The place to begin in the life of faith isn’t necessarily with those things we never doubt. Realities about which we hold no doubt may not be large enough to reveal God to us. And so we say without apology or hesitation: what we proclaim at Easter is too mighty to be encompassed by certainty, too wonderful to be found only within the borders of our imagination.


The great theologian Karl Barth once said that the gospel “isn’t a natural therefore but a miraculous nevertheless.” It’s that “miraculous nevertheless” Luke stresses. He does so with what Theodore Wardlaw, writing in The Christian Century, called a “defiant conjunction,” the world “but.”

Let’s back up to the last verses in Luke chapter 23. They tell how Joseph of Arimathea claimed Jesus’ body and laid it in a freshly cut rock tomb. Luke then adds:

The women who had come with Jesus from Galilee followed, and they saw the tomb and how his body was laid. Then they returned, and prepared spices and ointments. On the sabbath they rested according to the commandment. (Luke 23:55-56)


After that, we come to this morning’s reading:


But on the first day of the week, at early dawn, they came to the tomb, taking the spices that they had prepared. They found the stone rolled away from the tomb, but when they went in, they did not find the body. (Luke 24:1-3)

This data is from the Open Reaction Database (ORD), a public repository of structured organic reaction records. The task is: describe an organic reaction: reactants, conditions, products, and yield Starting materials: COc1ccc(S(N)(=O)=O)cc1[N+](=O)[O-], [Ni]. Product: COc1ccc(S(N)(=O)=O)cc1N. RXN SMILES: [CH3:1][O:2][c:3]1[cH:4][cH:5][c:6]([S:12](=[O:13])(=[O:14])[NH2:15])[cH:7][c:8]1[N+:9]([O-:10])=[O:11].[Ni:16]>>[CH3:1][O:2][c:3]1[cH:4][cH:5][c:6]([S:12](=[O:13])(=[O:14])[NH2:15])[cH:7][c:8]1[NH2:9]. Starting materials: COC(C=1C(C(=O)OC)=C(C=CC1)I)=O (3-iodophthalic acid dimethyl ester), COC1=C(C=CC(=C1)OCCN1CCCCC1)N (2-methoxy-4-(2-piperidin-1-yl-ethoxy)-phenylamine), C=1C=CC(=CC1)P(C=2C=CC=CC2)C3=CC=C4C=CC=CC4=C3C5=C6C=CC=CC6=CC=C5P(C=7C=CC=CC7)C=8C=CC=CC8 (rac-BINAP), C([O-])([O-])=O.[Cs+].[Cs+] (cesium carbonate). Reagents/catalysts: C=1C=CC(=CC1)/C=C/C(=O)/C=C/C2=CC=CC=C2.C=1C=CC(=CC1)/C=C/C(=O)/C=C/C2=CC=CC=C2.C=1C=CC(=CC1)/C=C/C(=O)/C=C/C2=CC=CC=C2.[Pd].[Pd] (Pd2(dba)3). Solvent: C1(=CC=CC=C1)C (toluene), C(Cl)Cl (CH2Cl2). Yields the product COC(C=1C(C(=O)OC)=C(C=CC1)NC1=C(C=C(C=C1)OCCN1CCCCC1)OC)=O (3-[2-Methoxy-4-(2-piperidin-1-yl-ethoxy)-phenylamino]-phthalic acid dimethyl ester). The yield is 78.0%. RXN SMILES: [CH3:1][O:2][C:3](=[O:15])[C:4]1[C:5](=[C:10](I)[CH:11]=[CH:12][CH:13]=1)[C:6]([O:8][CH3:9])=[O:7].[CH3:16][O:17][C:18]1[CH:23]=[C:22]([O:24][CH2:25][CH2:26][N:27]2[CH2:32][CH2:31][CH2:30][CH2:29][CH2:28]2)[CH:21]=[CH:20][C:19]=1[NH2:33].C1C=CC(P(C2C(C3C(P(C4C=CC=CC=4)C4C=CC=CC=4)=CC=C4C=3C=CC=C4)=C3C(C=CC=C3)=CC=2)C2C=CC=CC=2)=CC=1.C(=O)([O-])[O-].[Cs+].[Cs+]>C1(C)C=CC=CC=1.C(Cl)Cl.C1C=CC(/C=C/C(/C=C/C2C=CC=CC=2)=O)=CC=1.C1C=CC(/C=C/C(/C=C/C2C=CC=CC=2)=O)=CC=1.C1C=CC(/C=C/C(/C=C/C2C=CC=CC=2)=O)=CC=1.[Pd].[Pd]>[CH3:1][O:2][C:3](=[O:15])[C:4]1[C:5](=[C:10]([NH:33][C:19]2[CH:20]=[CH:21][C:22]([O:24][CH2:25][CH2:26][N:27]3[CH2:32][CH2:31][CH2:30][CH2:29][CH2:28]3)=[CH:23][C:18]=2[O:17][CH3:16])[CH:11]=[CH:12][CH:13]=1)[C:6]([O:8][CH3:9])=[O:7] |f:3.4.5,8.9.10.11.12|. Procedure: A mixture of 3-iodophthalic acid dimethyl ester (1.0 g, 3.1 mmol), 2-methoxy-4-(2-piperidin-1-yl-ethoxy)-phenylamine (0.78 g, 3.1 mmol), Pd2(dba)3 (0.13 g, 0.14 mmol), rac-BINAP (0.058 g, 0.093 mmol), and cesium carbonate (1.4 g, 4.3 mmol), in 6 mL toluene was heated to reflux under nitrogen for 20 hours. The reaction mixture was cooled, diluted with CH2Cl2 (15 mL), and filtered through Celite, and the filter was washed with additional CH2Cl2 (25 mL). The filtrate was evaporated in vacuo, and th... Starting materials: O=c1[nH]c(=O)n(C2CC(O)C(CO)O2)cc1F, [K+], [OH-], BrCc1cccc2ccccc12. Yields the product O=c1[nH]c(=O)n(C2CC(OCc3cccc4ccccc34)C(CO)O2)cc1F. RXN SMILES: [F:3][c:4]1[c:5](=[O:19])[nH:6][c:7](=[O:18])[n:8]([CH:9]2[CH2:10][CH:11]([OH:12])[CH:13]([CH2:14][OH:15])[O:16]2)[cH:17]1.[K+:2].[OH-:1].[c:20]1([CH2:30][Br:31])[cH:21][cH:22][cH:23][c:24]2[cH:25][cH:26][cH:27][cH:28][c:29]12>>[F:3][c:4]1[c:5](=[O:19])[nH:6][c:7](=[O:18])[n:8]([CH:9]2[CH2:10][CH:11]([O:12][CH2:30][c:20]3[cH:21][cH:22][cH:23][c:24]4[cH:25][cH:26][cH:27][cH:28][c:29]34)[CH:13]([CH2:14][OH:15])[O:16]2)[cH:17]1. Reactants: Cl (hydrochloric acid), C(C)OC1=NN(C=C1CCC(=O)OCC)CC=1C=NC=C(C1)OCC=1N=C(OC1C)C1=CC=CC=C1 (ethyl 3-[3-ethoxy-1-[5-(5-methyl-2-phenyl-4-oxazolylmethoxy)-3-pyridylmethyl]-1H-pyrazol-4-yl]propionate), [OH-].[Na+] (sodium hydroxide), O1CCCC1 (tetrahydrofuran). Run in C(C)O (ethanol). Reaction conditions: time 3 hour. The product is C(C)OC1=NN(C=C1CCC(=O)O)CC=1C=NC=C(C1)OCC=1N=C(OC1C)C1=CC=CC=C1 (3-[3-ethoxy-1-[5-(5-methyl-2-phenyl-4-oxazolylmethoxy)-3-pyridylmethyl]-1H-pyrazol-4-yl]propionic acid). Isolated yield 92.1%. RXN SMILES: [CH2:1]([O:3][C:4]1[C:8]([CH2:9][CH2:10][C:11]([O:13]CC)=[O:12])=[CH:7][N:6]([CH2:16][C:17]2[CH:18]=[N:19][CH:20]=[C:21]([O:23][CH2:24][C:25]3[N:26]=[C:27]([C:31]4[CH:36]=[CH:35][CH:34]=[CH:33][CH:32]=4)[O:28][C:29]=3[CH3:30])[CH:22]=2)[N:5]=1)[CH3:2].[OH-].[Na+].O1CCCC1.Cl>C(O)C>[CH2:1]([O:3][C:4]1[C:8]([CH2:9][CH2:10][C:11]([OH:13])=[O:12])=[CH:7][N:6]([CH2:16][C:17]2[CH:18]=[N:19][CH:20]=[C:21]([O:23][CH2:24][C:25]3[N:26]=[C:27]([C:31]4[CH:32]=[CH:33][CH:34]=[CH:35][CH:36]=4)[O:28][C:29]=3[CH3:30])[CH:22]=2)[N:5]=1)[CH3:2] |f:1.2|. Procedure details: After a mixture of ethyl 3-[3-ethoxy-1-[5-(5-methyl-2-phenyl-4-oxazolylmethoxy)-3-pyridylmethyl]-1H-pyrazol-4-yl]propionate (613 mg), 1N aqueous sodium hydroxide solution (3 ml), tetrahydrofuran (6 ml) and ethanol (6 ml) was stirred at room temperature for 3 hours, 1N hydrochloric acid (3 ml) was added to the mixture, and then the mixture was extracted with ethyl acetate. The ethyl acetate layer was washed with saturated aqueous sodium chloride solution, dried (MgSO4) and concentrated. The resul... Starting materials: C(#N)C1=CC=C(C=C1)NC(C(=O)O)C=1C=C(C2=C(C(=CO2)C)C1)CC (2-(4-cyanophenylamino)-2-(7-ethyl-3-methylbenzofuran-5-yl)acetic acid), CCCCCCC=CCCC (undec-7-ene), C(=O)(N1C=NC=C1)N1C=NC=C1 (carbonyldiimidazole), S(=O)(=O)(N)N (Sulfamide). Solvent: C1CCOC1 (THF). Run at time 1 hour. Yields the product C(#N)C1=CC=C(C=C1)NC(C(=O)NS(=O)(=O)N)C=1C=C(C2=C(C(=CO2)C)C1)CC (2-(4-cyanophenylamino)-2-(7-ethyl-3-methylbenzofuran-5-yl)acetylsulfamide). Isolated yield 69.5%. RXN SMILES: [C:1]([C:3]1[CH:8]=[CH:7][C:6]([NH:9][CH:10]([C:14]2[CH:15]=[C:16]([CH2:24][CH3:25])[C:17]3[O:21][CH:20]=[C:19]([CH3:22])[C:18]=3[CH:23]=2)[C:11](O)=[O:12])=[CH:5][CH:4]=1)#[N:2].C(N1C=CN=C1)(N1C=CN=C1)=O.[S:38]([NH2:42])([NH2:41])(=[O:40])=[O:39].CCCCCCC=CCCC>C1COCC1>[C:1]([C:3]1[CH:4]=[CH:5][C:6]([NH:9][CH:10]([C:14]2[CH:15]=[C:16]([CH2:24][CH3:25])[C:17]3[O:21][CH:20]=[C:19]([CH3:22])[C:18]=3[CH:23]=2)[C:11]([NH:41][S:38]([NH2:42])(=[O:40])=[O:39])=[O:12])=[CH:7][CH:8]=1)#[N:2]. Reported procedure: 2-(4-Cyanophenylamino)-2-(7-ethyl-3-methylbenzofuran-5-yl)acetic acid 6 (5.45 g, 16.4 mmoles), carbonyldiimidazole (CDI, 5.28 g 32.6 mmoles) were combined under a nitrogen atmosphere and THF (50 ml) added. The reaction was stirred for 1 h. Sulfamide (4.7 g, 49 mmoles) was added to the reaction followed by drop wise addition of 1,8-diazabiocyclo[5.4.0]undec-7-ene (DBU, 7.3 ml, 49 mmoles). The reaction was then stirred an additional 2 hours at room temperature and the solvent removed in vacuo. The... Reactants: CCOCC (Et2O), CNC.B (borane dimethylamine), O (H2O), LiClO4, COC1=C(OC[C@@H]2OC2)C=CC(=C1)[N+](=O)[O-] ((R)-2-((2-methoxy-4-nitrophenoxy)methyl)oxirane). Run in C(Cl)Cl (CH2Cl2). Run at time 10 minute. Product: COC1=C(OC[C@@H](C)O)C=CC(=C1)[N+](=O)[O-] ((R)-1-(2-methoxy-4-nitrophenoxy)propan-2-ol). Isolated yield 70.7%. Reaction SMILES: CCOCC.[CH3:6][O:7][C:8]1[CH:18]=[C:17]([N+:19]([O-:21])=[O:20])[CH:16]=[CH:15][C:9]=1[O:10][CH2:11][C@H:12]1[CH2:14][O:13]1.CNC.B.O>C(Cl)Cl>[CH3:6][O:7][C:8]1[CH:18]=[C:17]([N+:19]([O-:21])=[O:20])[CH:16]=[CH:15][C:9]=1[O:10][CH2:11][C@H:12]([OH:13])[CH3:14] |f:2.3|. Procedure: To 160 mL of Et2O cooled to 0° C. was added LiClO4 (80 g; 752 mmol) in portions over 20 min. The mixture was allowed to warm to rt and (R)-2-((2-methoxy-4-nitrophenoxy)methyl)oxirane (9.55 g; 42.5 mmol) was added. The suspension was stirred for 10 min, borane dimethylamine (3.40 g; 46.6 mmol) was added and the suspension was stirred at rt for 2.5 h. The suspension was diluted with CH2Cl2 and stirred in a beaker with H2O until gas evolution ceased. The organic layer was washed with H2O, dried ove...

In the twelve verses we read from Luke this morning, the word but shows up six times.

Luke reaches out, grabs us, and, as my mother used to say, “shakes us until our brains rattle.” No matter what we’ve heard, Luke says, we haven’t heard the whole story.

Luke wants us to know that because there’s another storyteller loose in the world. He preaches a half gospel, one that never makes it past the suffering and the death of the crucifixion.

We’ve heard him at work. He talks about death, not life. He tells us that the world is a place of scorn, doubt, contempt, and cruelty. He eagerly undermines resurrection faith with supposed certainties about “the way things are.” If we listen to him long enough, we’re persuaded there never was an Easter at all.

But—if Jesus Christ rose from the dead, that means he’s loose in the world with power to raise us up from whatever is dragging us down, power to make whole everything in our lives and world that’s broken. That means the story of a hopeless, cynical existence peddled by that other storyteller is nothing but Good Friday talk, best left in Christ’s empty tomb along with the graveclothes that he no longer needed.

The resurrection takes every body blow that the world’s hatred, selfishness, and all-too-sure-of itself-certainty dishes out and says, with the angels at the tomb, “Yeah, but…”

 “He isn’t here, but has risen! Now get going, and share the news!”